Know more

Our use of cookies

Cookies are a set of data stored on a user’s device when the user browses a web site. The data is in a file containing an ID number, the name of the server which deposited it and, in some cases, an expiry date. We use cookies to record information about your visit, language of preference, and other parameters on the site in order to optimise your next visit and make the site even more useful to you.

To improve your experience, we use cookies to store certain browsing information and provide secure navigation, and to collect statistics with a view to improve the site’s features. For a complete list of the cookies we use, download “Ghostery”, a free plug-in for browsers which can detect, and, in some cases, block cookies.

Ghostery is available here for free: https://www.ghostery.com/fr/products/

You can also visit the CNIL web site for instructions on how to configure your browser to manage cookie storage on your device.

In the case of third-party advertising cookies, you can also visit the following site: http://www.youronlinechoices.com/fr/controler-ses-cookies/, offered by digital advertising professionals within the European Digital Advertising Alliance (EDAA). From the site, you can deny or accept the cookies used by advertising professionals who are members.

It is also possible to block certain third-party cookies directly via publishers:

Cookie type

Means of blocking

Analytical and performance cookies

Realytics
Google Analytics
Spoteffects
Optimizely

Targeted advertising cookies

DoubleClick
Mediarithmics

The following types of cookies may be used on our websites:

Mandatory cookies

Functional cookies

Social media and advertising cookies

These cookies are needed to ensure the proper functioning of the site and cannot be disabled. They help ensure a secure connection and the basic availability of our website.

These cookies allow us to analyse site use in order to measure and optimise performance. They allow us to store your sign-in information and display the different components of our website in a more coherent way.

These cookies are used by advertising agencies such as Google and by social media sites such as LinkedIn and Facebook. Among other things, they allow pages to be shared on social media, the posting of comments, and the publication (on our site or elsewhere) of ads that reflect your centres of interest.

Our EZPublish content management system (CMS) uses CAS and PHP session cookies and the New Relic cookie for monitoring purposes (IP, response times).

These cookies are deleted at the end of the browsing session (when you log off or close your browser window)

Our EZPublish content management system (CMS) uses the XiTi cookie to measure traffic. Our service provider is AT Internet. This company stores data (IPs, date and time of access, length of the visit and pages viewed) for six months.

Our EZPublish content management system (CMS) does not use this type of cookie.

For more information about the cookies we use, contact INRA’s Data Protection Officer by email at cil-dpo@inra.fr or by post at:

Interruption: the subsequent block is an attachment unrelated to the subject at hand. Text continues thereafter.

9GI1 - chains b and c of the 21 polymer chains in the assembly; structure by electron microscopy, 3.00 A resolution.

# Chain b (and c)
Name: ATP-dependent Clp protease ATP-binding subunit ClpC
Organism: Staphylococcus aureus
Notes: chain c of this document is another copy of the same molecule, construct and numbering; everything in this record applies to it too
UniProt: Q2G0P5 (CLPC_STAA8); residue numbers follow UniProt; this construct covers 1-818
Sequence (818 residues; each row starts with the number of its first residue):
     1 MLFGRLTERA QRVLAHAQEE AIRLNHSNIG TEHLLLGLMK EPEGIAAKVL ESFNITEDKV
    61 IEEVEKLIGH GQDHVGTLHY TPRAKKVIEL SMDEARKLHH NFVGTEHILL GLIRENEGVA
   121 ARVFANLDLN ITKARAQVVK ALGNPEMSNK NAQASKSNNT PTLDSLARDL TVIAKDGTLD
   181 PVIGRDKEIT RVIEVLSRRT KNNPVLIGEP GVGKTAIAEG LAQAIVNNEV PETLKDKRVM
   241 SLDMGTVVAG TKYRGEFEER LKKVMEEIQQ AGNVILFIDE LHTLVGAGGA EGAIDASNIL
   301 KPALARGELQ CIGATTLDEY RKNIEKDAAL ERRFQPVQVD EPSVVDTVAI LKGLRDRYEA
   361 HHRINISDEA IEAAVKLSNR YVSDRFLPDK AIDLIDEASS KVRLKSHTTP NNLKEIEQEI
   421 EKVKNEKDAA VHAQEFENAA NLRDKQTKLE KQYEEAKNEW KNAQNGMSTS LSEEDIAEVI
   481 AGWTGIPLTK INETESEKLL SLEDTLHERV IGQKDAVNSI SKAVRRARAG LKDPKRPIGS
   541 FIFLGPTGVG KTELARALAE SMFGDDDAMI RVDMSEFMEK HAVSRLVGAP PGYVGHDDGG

INRA
24, chemin de Borde Rouge –Auzeville – CS52627
31326 Castanet Tolosan CEDEX - France

Dernière mise à jour : Mai 2018

Menu INRA LOGO_MUSE

Home page

Integrative biology of interactions between bacteria, insects & entomopathogenic nematodes (BIBINE)

Objectives:

Our group focuses on the interactions between bacteria and their invertebrate hosts (insects and nematodes). Regarding the studies on the “mechanisms of interaction between microorganisms and their hosts” in Montpellier, we created in association with the Laboratoire des Symbioses Tropicales & Méditerranéennes, an animation research network named IMH. This topic is also developed in the training units of the Master IMHE in which members of our group are the leaders of the level 1 and 2 or responsible of training units.

Our models are bacteria belonging to the Photorhabdus and Xenorhabdus genera (family Enterobacteriaceae), the insects (Lepidoptera, Spodoptera) as the main studied host and to a lesser extent the entomopathogenic nematodes. Our research activities take into account taxonomy, phylogeny, genomics, mechanisms of the infectious process of the  pathogens involved in these interactions (bacteria and nematodes) and the immune response of the insect host. Photorhabdus and Xenorhabdus are pathogenic to many insect larvae while also maintaining a mutualistic relationship with nematodes from the families Heterorhabditis and Steinernema respectively, where the bacteria occupy the gut of the infective juvenile (IJ) stage (see Description of their life cycle in the figure below). The IJs are used against insect pests of crops in biological control. Photorhabdus and Xenorhabdus are academic models to understand the bacteria-invertebrate relationships. Moreover, our bacterial models are very original in the world of insect pathogens because their way of entry into the body of insects (the hemocoel) is direct, unlike most pathogens that cross the gut such as Bacillus thuringiensis (Nielsen-Leroux et al., 2012). Using syringes instead of nematodes, we have shown that these bacteria are highly pathogenic onto lepidopteran models studied in the DGIMI lab, moths of the genus Spodoptera. Against infections, insects, and invertebrates in general, oppose innate immunity involving both the cell-mediated and humoral aspects. However, Photorhabdus and Xenorhabdus rapidly develop in 24 hours in the insects.